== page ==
This issue brief examines where the six nations of the Gulf Cooperation Council— Bahrain, Kuwait, Oman, Qatar, Saudi Arabia, and the United Arab Emirates (UAE)—currently stand in their outlook and approaches toward the Israeli-Palestinian issue. The first section of this brief begins by outlining how positions among the six Gulf states have evolved over the three decades since the Madrid Conference of 1991. Section two analyzes the degree to which the six Gulf states’ relations with Israel are based on interests, values, or a combination of both, and how these differ from state to state. Section three details the Gulf states’ responses to the peace plan unveiled by the Trump administration in January 2020. This section also analyzes the impact of the uncertainties in domestic politics both in Israel and in the United States, as well as the August 13, 2020 announcement by President Donald Trump that Israel and the UAE had reached an agreement to normalize relations.
From Hostility to Pragmatism
With the partial exception of Kuwait, the position of the Gulf states toward Israel has shifted from varying degrees of outright hostility through the 1970s and 1980s to one of pragmatic and increasingly open accommodation since the 1990s. While not “front-line states” in the Arab-Israeli conflict, the Gulf states complied with and enforced the Arab League boycott of Israel until at least 1994 and participated in the oil embargo of countries that supported Israel in the Yom Kippur War of 1973.1 In 1973, for example, the president of the UAE, Sheikh Zayed bin Sultan Al Nahyan, claimed that “No Arab country is safe from the perils of the battle with Zionism unless it plays its role and bears its responsibilities, in confronting the Israeli enemy.”2 In Kuwait, Sheikh Fahd al-Ahmad Al Sabah, a brother of two future Emirs, was wounded while fighting with Fatah in Jordan in 1968,3 while in 1981 the Saudi government offered to finance the reconstruction of Iraq’s Osirak nuclear reactor after it was destroyed by an Israeli airstrike.4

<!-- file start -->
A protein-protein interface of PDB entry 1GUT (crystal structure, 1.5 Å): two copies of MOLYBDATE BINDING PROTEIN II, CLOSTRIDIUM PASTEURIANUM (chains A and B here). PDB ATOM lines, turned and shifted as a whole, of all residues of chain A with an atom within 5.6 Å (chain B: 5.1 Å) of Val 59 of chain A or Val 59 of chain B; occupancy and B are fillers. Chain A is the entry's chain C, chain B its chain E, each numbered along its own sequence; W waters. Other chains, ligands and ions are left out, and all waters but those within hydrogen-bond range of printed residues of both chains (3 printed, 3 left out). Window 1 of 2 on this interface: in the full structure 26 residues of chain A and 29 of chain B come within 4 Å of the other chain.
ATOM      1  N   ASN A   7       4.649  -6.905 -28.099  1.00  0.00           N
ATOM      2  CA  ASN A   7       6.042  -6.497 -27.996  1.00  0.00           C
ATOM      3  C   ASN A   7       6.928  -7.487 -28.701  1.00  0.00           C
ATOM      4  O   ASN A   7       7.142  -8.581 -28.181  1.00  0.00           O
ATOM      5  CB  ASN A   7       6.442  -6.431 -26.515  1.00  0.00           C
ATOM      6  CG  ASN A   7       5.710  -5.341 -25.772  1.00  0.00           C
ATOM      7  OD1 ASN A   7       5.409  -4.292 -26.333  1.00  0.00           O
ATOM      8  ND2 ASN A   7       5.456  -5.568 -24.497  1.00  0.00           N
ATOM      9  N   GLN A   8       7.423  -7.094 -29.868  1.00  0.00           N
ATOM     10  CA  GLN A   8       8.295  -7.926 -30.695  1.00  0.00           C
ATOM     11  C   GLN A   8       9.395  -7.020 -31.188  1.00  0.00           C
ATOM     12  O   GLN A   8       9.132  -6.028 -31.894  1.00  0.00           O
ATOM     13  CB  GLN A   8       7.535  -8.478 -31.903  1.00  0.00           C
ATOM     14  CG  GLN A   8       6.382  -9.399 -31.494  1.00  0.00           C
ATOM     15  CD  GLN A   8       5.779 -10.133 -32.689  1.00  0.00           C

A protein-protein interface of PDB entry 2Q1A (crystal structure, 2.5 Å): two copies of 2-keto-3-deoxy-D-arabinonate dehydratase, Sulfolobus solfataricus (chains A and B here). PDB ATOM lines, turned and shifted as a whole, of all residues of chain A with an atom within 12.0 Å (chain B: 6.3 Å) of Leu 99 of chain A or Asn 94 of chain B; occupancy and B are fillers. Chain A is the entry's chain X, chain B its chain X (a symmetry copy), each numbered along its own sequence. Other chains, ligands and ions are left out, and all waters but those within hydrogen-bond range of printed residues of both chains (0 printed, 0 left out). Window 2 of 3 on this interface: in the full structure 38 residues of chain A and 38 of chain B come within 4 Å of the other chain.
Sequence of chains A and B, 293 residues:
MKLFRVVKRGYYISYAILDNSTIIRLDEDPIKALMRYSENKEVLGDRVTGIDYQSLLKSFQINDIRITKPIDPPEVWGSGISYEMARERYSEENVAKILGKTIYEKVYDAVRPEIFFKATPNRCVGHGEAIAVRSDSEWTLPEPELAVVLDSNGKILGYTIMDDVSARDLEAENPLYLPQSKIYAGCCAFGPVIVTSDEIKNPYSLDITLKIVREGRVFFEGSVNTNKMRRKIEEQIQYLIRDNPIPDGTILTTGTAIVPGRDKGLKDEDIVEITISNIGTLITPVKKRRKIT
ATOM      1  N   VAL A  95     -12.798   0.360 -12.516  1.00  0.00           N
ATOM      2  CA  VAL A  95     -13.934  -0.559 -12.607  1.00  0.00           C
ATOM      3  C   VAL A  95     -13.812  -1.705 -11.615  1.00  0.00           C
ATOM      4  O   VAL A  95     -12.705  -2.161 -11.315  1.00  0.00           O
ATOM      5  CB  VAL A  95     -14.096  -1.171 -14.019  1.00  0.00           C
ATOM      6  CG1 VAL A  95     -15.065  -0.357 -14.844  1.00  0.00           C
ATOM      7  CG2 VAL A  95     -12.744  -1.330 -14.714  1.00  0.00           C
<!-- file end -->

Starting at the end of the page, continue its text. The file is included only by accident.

Iraq’s invasion of Kuwait in August 1990 and the Gulf War of early 1991 began the process of recalibrating views of Israel in (most) Gulf capitals. The Iraqi occupation of Kuwait demonstrated that it was not Israel that presented the greatest threat to national or even to regional security, and Saudi officials, in particular, appreciated Israel’s restraint under fire from Iraqi Scud missiles during the Gulf War.5 Discreet and direct contact between officials and policymakers from the Gulf states and Israel began at the Madrid Conference from October to November 1991 and has since increased in scope, scale, and seniority. In 1994, U.S. officials credited Saudi Arabia’s longtime ambassador to the United States, Prince Bandar bin Sultan Al Saud, with lobbying for the Gulf states’ lifting of the secondary boycott of entities that trade with Israel.6 Also in 1994, Oman became the first Gulf state to host an Israeli delegation for a post-Madrid working group meeting, as well as the first Gulf state to host a visit by an Israeli prime minister, Yitzhak Rabin.7